Some African countries have laws in place criminalizing digital abuse and protecting data privacy, but there is a lack of awareness among most women – especially those from marginalized groups such as sex workers, say the women. digital rights activists.

“Members of society in general are not familiar with what laws and regulations are, what it means to them and how they can use these laws to their advantage,” said Juliet Nanfuka, researcher at CIPESA, an organization promotion of digital rights.

“For sex workers, it’s even worse. Due to this lack of information, they will gladly share their images and videos with clients – which are then shared on platforms like Facebook and TikTok, without their consent,” she said over the phone.

Even though they are aware of their digital rights, sex workers are often reluctant to report crimes against them to the police because they fear they will not be taken seriously, Nanfuka said.

Lillian Gitau, a Kenyan sex worker, said she was blackmailed by a client she met on the dating app Tinder, who secretly filmed her and posted the video in discussion groups on Telegram and WhatsApp.

“He wanted 3,000 shillings ($ 27) from me to delete the messages. I gave him the money and he deleted the video, but I know it’s still there and being shared,” he said. said Gitau, 30, whose name has been changed to protect his identity.

“The police are not an option. They won’t help women like us. Instead, they blame us and say it’s our fault that we’re doing this job.”

Kenyan police officials were not immediately available for comment.

TRAINING AND EDUCATION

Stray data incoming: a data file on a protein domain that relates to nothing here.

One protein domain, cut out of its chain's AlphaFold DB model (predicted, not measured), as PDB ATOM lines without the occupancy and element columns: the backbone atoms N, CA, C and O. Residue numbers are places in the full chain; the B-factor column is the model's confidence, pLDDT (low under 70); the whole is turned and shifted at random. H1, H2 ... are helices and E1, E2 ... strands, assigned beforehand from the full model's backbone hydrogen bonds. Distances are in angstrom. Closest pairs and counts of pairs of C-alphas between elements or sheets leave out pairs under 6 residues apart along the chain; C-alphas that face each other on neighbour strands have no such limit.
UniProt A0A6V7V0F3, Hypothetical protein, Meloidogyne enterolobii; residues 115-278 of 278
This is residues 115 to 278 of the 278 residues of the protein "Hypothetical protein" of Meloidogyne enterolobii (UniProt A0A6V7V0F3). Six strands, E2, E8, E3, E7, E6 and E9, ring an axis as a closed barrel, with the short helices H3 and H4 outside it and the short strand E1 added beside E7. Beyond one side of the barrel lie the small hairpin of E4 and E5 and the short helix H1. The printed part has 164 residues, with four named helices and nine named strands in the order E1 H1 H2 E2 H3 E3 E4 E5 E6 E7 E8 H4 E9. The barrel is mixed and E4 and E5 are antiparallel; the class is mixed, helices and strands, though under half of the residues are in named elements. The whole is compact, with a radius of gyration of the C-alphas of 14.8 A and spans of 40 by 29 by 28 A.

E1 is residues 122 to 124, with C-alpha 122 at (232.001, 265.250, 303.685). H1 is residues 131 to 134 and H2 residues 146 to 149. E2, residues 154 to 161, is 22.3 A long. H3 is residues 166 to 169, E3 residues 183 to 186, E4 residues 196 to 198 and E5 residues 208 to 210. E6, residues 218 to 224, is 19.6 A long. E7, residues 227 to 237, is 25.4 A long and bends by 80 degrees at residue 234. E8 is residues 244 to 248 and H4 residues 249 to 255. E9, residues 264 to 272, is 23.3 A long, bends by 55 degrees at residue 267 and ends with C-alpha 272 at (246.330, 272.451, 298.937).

Some sex workers have reported resorting to concealing their faces during video calls or when sending images to new clients.

“Most of the videos and nude photos (I sell) don’t show my face,” said Mandy Kusasa, as she scrolled through one of her two smartphones at her home in Mutare, eastern Zimbabwe .

“However, the nude videos and photos that reveal my face sell for higher prices, so I sell them to some of my repeat customers,” added Kusasa, whose name has been changed to protect his identity.

Sex workers’ organizations say their members need online safety training as well as legal support, but add that they lack funding to provide this training.

“This is a new phenomenon for sex workers in Zimbabwe,” said Hazel Zemura, director of All Women Advocacy, a Zimbabwean organization that provides health services to sex workers.

“Some women are unfamiliar with security precautions such as two-step verification, apps to secure nudes, or using a virtual private network to hide their IP address.”

Nanfuka of CIPESA added that sex workers and the police should also be trained on how to remove photos and videos that have been posted online without permission.

“Not many people know how to report, so these images remain online to the detriment of victims when they could technically be deleted,” she said.

“Sometimes they are shot, but that is not always the case. Even when they are shot, they have already traveled far and the individual has been harmed.”

($ 1 = 110.2000 Kenyan shillings)

Reporting by Nita Bhalla @nitabhalla and Farai Shawn Matiashe, edited by Jumana Farouky. Please credit the Thomson Reuters Foundation, the charitable arm of Thomson Reuters, which covers the lives of people around the world who struggle to live freely or fairly. Visit http://news.trust.org